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Reviews by Harold Bloomfield (

Daredevil #31

Daredevil again plays a small role in this chapter of Brian Michael Bendis' "Underboss."  He holds another discussion with Ben Urich and is directed to the pool hall from which the hit on Matt Murdock has been coordinated.  There he finds Vanessa Fisk is also a player in this drama.  My chief complaint with last issue was that the story was too slow moving.  Here it picks up steam in dramatic fashion.  Soon after Silke and the other conspirators against the Kingpin celebrate the success of their plot and start to plan ahead Vanessa Fisk makes her move.  She starts by confronting her son, Richard in a highly charged scene.  From there the story reminded me of a sequence in the Godfather as we go rapidly from hit to hit.  Silke, narrowly escaping the attempt on him, tries to turn himself in to the FBI after being rebuffed by his father.  While they demand he turn in his father in exchange for a leniency he offers them a secret he learned while in the employ of the Kingpin.

Everything about this issue clicks. The talk between Daredevil and Ben Urich works better than the one last issue.  Here there is none of the confusing misunderstanding that plagued their last discussion. There's another cigarette joke but this time it's subtle and Daredevil finds that Ben Urich has information and connections of his own.  As I mentioned before the confrontation between Vanessa Fisk and her son, Richard is the highlight of the issue.  From there events unfold in rapid fashion.  Silke's phone call to his father is a fine companion piece to the relationship between the Kingpin and Richard. Silke is not so different from Richard afterall.  The FBI's reaction to Silke is a gem.  His desperation to stay alive and out of jail leads to the conclusion where he offers up the only information not involving his father he has that he thinks is worth anything to the FBI.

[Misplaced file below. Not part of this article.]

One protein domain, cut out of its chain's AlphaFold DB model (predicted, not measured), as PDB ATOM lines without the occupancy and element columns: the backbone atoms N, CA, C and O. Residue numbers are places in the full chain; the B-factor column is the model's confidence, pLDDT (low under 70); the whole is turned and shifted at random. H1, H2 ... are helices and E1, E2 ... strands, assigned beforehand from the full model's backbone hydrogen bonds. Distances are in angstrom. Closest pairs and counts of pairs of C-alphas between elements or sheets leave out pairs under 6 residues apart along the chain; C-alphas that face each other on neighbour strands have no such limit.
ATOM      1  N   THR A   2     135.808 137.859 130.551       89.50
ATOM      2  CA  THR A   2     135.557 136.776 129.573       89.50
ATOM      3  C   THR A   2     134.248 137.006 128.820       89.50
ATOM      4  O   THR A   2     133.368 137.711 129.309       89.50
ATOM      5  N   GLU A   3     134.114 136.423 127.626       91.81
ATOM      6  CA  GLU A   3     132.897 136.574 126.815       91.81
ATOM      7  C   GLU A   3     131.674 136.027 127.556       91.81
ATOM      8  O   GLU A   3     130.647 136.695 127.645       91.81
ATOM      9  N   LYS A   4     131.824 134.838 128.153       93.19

Alex Maleev again delivers fine atmospheric artwork. The sequences of Daredevil in the pool hall, Vanessa and Richard, the murders and the attempt on Silke are all handled masterfully. The coloring is also impressive.  Dark for almost all of this arc a double page spread featuring the hits on the conspirators abruptly uses different background colors to striking effect. Immediately after that the attack on Silke uses the brightest backgrounds of the arc yet.

This issue more than makes up for the slow build up of the story to this point.  In fact that misgiving would disappear if all the issues were read together or in tradepaperback form. Rerad in that manner the story would have the greatest effect.

The swift and devastating counter attack of Vanessa's forces coming immediately on the heals of Silke's reveling in his triumph makes the cowardice of his reaction believable.  And it is all the more devastating as Bendis built slowly up to Silke's move only to have Vanessa strike it down with unmerciful swiftness. Afterall he plotted in the shadows and although he seemed to make a bold move he only acted after being practically assured of success.  And the telephone call to his father shows this is not his first miscalculation.

As good as this arc has turned out to be I think readers will only put up with Daredevil being a minor character in his book for so long. Now that Silke's actions have real and serious implications beyond the usual mob trouble for Daredevil maybe Bendis will turn his focus to the title character.

Daredevil (and other related characters appearing) and the distinctive likenesses are Trademarks of Marvel Characters, Inc. and are used WITHOUT permission.
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